Stoner: The more experienced you are, the better you’re able to do that. One thing that really helps is if the people on your staff are actively strength training themselves. Our staff all trains. So when we design workouts, we collaborate and consider input from many different training backgrounds and approaches. It’s a think tank mentality, and we test everything on ourselves first.
Doscher: Time usually weeds out the hype. I try new things, but I still hold fast to many old school methods. I believe in the KISS philosophy: Keep It Simple, Stupid. For instance, when choosing exercises that will transfer to the playing field, you have to use common sense–when are athletes ever going to do something that mimics squats on a stability ball? I look at the athlete’s sport and decide if an exercise will truly make them better. Sometimes it just comes down to trial and error.
Madden: You have to be like a sponge, soaking up as much knowledge as possible, but you don’t have to retain it all. You may just take one technique or exercise from another coach and use it in your programs. I mostly stick with the proven things that got us where we are. If it’s not broke, don’t fix it.
How much emphasis do you place on analyzing athletes’ body composition?
Stoner: We’re fortunate to have a dual energy x-ray absorptiometry machine to test our athletes. It was designed to provide bone mineral density measurements for at-risk populations in the medical field, but for us it provides immediate feedback on how much lean mass an athlete has. Our football players are on it at least four times a year, and some guys even more often. It’s helpful because it accurately tells us who is losing lean mass during a season. Then we can intervene early, whether that means improving their nutrition, adjusting their workouts, or both.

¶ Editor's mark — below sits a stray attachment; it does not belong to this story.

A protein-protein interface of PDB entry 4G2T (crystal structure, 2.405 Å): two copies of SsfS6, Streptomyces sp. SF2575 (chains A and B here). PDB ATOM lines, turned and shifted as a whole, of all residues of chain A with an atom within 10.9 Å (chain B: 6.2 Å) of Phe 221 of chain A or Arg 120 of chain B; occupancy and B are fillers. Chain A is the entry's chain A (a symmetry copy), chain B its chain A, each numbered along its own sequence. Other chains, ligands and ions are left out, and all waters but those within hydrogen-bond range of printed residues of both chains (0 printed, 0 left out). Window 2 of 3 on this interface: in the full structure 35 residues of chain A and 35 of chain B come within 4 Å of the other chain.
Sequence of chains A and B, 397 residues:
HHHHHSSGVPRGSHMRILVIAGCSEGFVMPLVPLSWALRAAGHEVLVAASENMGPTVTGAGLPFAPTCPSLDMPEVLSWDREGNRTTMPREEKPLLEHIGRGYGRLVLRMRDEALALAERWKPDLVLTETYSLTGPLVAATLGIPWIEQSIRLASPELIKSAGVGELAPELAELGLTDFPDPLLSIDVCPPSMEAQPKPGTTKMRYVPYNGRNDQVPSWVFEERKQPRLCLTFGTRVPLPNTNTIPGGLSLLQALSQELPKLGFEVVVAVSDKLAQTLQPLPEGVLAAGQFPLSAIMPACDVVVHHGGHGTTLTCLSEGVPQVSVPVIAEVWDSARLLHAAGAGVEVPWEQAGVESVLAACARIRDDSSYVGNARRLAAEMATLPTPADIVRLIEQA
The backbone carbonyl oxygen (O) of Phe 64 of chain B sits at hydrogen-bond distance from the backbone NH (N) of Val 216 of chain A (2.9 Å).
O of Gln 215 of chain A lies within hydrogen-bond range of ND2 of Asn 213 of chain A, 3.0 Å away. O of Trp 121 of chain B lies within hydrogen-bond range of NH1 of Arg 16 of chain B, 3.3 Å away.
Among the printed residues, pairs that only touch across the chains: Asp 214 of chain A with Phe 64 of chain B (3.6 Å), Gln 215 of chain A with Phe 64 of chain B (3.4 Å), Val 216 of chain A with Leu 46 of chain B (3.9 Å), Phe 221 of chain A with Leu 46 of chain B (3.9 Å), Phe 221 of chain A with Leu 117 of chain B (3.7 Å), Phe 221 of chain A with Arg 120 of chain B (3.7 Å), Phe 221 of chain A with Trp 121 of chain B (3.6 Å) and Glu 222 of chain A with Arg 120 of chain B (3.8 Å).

Doscher: We measure body composition using computerized Skyndex calipers three times a year for football players: before camp, after the season, and right after winter training. It provides a barometer for how we’ve done as coaches and gives us tangible information to help athletes adjust their eating habits if need be. Our school’s exercise science department has a Bod Pod, but it’s brand new and they’re still working out the kinks. Once they become proficient with it, we’ll use it on all our athletes.
Anderson: Body composition is one of the first things we measure when an athlete joins our program. We track it twice a year and address nutritional and lifestyle factors while setting body weight goals and monitoring them weekly. At the NCAA Division III level, we don’t have access to as much high tech stuff, so we use underwater testing with help from our exercise science department or an old-fashioned skin caliper test.
Mason: With the Lady Vols, we have an athletic department policy that prohibits weigh-ins and body composition tests. Every body is different, and I do see the merits of testing body composition, but looking at the psychological side, especially with female athletes, we want to take the focus off those numbers and put it on performance-based numbers that gauge whether that athlete is ready to compete and practice.